"There’s also unlimited reversals which only adds to the game’s lauded fluidity from my time with it...”



New to the game that I’m pretty aware of though is the idea of Breakers, which are a kind of reversal that promotes watching how your opponent is lining themselves up to be able to match and outwit them, and again works to counter (heh) the idea of spamming. There’s also unlimited reversals which only adds to the game’s lauded fluidity from my time with it, but if I’m being fair, less than two hours simply wasn’t enough time to work out whether the depth and accessibility here was game-changing enough. What I can say is that it was easy to learn but that there was a clear spike in how deep the system goes and how varied it could be from a tactical and exciting point of view. And I’m super-keen to dive deeper into it.



The other major addition this time around is of course the new GM mode, or MyGM, which is something 2K is proud to acknowledge fans have been heavily requesting. This mode will let you run a(n) (ir)regular night of one of the key WWE brands where you can choose to play ‘manager’ in the skin of the likes of Sonia DeVille or Adam Pearce, or for the truly hardcore, you can choose to be the heiress Stephanie McMahon. You can, of course, just be your created self, but what these options do is paint the idea of variety and replayability in the mode.

Given the time constraints on offer, I couldn’t dive as deep into this as I’d have liked. Divvying up between learning the ropes (heh) via the game’s excellent tutorial, mucking around in the creator, putting on a dream match and then menu hopping only served to make me want to see and experience more, in an in-depth way. But even at a cursory glance, MyGM could become an immediate fan favourite where you can manage things like investment in the show and prod and promote feuds, and all of this counts towards weekly ratings playing into the management side of things. Again, I just didn’t see enough to know if it’s deep and dynamic or a one-hit wonder that falls into a cycle of disguised repetition.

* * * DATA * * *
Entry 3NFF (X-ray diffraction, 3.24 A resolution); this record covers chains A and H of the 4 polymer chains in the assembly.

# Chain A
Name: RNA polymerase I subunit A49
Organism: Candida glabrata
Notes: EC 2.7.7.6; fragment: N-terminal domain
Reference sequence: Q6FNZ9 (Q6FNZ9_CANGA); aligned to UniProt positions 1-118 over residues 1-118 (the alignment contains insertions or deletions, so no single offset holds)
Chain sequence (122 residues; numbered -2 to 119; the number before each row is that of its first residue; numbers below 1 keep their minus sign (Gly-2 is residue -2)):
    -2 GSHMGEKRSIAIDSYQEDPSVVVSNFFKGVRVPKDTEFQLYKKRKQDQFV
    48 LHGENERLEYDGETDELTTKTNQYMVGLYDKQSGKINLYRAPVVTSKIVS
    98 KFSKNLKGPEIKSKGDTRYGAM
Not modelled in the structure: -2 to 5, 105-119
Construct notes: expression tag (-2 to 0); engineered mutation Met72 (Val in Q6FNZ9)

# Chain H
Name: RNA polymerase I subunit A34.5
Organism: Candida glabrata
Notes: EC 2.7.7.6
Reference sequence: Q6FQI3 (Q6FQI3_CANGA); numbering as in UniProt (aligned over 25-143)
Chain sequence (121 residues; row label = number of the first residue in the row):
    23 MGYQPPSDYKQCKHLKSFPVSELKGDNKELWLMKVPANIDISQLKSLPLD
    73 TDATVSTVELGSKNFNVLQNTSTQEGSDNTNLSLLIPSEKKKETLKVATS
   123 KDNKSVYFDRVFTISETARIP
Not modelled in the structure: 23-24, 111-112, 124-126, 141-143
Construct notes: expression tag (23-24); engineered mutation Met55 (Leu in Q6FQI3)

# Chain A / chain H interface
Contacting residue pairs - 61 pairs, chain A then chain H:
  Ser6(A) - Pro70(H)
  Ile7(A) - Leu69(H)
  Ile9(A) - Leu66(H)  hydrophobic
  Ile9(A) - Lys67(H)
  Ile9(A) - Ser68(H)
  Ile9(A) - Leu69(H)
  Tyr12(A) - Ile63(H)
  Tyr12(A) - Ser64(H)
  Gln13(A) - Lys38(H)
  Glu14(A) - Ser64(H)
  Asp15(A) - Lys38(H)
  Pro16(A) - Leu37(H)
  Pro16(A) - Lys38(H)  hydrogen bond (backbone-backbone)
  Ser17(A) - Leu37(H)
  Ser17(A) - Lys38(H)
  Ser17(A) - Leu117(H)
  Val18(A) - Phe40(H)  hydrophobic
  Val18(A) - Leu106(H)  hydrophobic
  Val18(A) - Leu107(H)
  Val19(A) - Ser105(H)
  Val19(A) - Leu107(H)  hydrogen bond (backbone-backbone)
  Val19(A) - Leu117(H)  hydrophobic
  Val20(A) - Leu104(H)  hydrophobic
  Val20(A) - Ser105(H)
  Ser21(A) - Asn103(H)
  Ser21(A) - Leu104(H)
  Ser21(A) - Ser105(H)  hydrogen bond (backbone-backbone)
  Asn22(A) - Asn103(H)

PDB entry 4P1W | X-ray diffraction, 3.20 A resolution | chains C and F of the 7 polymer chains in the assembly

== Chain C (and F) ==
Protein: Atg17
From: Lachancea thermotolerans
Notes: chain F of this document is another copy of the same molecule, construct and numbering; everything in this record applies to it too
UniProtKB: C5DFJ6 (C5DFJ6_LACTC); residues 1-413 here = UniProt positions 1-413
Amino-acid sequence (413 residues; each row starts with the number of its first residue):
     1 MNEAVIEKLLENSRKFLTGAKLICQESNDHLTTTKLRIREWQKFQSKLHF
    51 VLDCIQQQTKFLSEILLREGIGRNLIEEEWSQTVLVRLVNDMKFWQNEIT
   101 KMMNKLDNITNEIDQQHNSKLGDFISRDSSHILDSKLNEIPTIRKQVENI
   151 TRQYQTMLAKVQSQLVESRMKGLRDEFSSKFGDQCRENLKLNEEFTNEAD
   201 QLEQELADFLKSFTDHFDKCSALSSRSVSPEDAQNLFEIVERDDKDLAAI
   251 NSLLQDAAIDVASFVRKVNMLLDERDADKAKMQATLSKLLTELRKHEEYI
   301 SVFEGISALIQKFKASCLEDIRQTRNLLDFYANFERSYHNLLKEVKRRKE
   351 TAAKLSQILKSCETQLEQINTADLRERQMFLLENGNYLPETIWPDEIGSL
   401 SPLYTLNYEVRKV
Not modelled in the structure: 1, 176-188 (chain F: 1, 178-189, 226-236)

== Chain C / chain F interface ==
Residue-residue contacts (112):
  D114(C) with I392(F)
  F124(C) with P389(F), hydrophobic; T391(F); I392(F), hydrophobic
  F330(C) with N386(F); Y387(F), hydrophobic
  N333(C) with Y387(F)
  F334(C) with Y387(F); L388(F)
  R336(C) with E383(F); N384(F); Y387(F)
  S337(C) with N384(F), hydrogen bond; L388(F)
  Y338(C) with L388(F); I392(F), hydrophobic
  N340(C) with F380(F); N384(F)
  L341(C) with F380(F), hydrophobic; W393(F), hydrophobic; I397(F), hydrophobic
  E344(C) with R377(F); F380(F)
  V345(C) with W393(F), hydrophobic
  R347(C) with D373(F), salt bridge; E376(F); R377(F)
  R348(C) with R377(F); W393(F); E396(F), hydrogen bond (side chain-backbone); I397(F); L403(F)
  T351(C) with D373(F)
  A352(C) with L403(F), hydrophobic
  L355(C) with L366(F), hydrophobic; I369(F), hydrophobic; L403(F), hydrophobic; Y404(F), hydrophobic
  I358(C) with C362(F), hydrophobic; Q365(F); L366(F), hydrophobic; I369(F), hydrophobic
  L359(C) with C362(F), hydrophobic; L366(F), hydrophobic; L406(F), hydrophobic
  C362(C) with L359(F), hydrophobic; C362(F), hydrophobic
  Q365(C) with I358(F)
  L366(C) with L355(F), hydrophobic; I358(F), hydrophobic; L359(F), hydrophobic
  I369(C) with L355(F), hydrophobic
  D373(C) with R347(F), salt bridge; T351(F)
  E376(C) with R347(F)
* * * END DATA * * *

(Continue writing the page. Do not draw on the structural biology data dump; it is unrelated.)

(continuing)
What I can convey is that for the first time in some time, the full product here feels as complete and as WWE as has always been promised, and wanted. I’m definitely ready to break through that curtain with WWE 2K22, in particular because the controls and the game’s animations finally feel in sync and capable of delivering on my own level of invested skill while relaying the truest sense of not just the massive roster available out of the gate, but of my own avatar I intend to make “Loaf” (or “Lump” -- 20 points if people know where that reference comes from). But I do need to see more. The polish is here, the product is here and the promise, after some added time in development, is here. I just really need enough time to pin the game one, two, three.